Tag Archives: Bryozoan

Geopic of the week: Archimedes

archimedes pitkin 3-2 for geopic trip

Pictured is the remains of an animal, called an Archimedes, that flourished in Arkansas about 350 million years ago.  At that time, Arkansas was covered by a warm tropical sea, and invertebrate organisms such as Archimedes lived by straining tiny food particles from the sea water.   Though similar filter-feeders exist today, this particular one is extinct.

In this photo, we see a cross section of the animal; the screw-like pillar supported it from the center and delicate, barely visible lattices whorled around the screw – in cross section they look like ribs of a fish bone (see picture).  Those were the filters the animal used to trap food.  Because the lattices were brittle, they were rarely preserved with the fossil, which makes this specimen exceptional.

The limestone pictured is from the Pitkin Formation in northern Arkansas.

For more views of Archimedes click here

Geopic of the week: Fossiliferous limestone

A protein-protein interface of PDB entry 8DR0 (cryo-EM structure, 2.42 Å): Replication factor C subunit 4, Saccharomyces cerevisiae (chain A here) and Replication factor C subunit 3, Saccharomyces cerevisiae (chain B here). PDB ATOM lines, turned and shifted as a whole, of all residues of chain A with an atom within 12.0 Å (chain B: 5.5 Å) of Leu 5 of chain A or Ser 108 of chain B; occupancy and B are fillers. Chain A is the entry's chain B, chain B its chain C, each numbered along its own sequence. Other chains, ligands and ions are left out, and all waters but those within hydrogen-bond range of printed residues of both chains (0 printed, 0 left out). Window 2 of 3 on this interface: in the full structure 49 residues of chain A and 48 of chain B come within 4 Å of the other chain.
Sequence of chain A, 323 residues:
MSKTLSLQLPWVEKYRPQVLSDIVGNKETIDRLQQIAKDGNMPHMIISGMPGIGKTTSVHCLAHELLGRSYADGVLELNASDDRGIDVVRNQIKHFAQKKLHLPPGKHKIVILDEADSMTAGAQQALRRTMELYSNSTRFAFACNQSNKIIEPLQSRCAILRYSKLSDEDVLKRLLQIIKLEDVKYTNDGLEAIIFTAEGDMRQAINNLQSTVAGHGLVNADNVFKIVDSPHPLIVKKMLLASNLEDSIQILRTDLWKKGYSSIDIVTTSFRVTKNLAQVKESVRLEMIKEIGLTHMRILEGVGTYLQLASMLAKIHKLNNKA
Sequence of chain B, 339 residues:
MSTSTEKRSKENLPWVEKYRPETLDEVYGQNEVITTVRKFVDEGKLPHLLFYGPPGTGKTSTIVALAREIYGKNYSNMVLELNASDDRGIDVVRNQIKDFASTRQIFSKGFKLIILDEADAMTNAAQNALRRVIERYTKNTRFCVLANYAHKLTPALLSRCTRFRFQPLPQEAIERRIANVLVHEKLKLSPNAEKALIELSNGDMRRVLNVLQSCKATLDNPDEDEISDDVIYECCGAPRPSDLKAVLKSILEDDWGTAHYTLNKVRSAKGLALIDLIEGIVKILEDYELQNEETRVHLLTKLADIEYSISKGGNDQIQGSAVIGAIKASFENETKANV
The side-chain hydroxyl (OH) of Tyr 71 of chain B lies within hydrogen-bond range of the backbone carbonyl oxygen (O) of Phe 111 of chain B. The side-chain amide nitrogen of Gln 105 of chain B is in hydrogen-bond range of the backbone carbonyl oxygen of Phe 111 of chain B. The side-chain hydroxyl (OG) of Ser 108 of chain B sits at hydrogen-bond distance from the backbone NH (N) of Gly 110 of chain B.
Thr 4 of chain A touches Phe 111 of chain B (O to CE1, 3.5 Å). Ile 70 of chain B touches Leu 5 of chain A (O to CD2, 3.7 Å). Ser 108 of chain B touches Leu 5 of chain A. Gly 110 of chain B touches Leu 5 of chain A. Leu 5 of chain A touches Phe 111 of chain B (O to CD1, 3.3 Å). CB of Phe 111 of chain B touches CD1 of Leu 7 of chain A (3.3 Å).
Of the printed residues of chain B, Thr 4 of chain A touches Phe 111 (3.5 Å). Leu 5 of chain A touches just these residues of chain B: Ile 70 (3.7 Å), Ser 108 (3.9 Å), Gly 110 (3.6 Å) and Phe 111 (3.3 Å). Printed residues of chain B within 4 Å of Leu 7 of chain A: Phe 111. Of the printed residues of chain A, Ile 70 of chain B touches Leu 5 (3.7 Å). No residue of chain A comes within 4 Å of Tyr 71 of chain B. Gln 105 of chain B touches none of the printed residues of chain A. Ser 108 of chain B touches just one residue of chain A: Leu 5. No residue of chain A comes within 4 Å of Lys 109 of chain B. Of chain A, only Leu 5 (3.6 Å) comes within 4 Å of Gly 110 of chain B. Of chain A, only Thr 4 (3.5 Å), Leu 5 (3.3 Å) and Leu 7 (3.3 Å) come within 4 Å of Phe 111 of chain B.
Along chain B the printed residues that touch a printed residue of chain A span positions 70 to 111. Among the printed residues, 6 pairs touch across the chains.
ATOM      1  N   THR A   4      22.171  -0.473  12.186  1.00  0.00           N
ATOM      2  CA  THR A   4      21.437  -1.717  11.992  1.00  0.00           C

archimedes

This is a picture of weathered fossiliferous limestone of the Pitkin Formation.  It was taken in a quarry near Batesville Arkansas.  The picture displays fossil remains of two common aquatic animals that lived in the shallow sea covering northern Arkansas between 360 – 320 million years ago. 

The screw-shaped remains are parts of bryzoans; they are commonly referred to as Archimedes screws.  The nut-shaped fossils- which also resemble rolls of smarties candies- are the remains of crinoids, commonly called sea-lilies, which have living relatives in the ocean today.  Both animals lived by attaching themselves to the sea floor and filtering food, such as plankton, from the ocean water.

GeoPic Of The Week: Fenestrate Bryozoan In Limestone

Fenestrate bryozoan in limestone

Fenestrate bryozoan in limestone

Bryozoans are colonies of tiny individuals, approximately a millimeter or less, living from tide-level to abyssal depths in today’s oceans.  They have been abundant and diverse throughout geologic time since the Ordovician Period.  Bryozoan colonies vary in shape and can be stick-like, massive, or lacy and net-like.  Lacy bryozoans are also called fenestrate bryozoans.  The lacy bryozoan in the picture is approximately 2 inches (5 cm) long and is present in Pennsylvanian age rocks in northwest Arkansas.